Nic recently graduated from Georgia Tech with a B.S. in Computational Media. Originally from the Philadelphia, Pennsylvania area, Nic began to formally work with Dr. Lisa Yaszek, Literature, Media, and Communication on queer and trans representation in science fiction in January 2019. They focused on how to build science fiction worlds that are inclusive to queer and trans people. Nic first heard about the assistantship opportunity with Dr. Yaszek while taking one of her classes, and realized that a research assistantship like this would allow them to do something they enjoy while getting paid to do it. During their assistantship, Nic said, “It’s been great getting the opportunity to do something that I love so much in an academic setting, under a professor who is great at bringing out the best in people.” Nic hopes to start a video game company that creates inclusive, interesting video game narratives.
DJ is a Computational Media Major from Warner Robbins, Georgia, working with Dr. Lisa Yaszek, School of Literature, Media, and Communication. In the WST research partnership, DJ has edited the website womensf.loa.org, and is doing research on how to make a good podcast by evaluating best practices of podcasters. DJ explained that the WST partnership has been fun and exciting work that will be beneficial in the future. DJ loves how relaxed Dr. Yaszek is and that she is a good friend, too. DJ says, “I think the undergraduate research is both an excellent opportunity to get work experience, and it’s also just fun.” After graduation, DJ hopes to become an animator, especially considering how much Sci-Fi animation is growing lately.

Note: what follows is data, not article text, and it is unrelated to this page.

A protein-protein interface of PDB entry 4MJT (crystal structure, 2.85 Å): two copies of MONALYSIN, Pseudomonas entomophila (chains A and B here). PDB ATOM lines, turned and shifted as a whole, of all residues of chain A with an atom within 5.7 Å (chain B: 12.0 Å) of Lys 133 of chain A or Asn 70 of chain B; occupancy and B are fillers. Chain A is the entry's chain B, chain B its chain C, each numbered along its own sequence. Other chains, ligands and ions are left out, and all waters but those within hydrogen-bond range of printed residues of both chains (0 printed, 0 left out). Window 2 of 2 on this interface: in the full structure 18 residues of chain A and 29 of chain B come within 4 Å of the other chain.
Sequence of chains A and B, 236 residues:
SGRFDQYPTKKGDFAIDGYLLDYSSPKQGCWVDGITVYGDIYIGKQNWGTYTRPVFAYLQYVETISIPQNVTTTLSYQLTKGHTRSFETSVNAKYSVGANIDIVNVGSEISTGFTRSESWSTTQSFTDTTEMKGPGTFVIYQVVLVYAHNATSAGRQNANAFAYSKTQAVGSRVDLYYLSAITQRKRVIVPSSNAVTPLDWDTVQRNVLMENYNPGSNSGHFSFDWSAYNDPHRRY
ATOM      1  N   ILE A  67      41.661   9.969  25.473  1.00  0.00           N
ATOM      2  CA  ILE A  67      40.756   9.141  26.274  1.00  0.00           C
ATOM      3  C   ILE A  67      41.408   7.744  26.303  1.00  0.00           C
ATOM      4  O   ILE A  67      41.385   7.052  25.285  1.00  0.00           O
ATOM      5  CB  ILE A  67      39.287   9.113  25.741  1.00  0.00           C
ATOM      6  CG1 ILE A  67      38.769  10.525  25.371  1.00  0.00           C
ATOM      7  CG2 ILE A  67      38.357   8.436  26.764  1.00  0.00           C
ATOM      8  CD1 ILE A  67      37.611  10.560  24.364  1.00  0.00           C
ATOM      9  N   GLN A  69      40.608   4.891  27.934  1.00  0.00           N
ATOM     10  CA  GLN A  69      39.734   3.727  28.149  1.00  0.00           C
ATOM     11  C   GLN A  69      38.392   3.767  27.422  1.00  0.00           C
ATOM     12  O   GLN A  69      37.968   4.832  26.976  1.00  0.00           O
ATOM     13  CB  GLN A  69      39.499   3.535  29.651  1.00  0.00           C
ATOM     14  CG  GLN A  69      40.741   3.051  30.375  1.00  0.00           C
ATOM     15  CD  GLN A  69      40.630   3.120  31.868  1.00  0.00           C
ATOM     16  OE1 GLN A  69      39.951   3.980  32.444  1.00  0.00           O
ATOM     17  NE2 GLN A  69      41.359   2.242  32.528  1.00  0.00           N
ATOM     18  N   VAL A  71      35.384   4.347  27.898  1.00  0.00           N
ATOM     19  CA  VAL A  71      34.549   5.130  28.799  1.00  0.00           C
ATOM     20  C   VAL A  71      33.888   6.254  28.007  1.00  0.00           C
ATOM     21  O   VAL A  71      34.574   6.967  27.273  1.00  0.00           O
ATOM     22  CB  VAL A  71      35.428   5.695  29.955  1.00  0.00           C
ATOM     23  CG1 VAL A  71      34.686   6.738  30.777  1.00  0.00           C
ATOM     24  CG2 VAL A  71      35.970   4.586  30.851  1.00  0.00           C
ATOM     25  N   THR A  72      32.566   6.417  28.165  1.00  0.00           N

Taylor graduated from Georgia Tech with her B.S. in Chemical Engineering. She is from Fayetteville, Georgia. While an undergraduate student, Taylor assisted Dr. Willie Pearson, School of History and Sociology, on a project analyzing the experiences of African American women in the engineering fields. She said that, “I see the project as a sort of dual responsibility. With my status as an African American woman who is a chemical engineering major, I have a duty to scrutinize the socioeconomic implications for a frequently marginalized demographic. Moreover, analyzing and gleaning from these experiences is a charge that will ultimately improve and advance engineering education.” Taylor had been interested in trends related to African American women in the chemical engineering field before her WST research partnership when she took a class with Dr. Pearson. She loved her research partnership because this work directly influenced her and her field of study, and she hopes that the results of the research will be able to push for policy changes on the subject. Besides her WST undergraduate partnership with Dr. Pearson, during her time at GT, Taylor tutored K-12 students through a program called L3 Educational Solutions, LLC.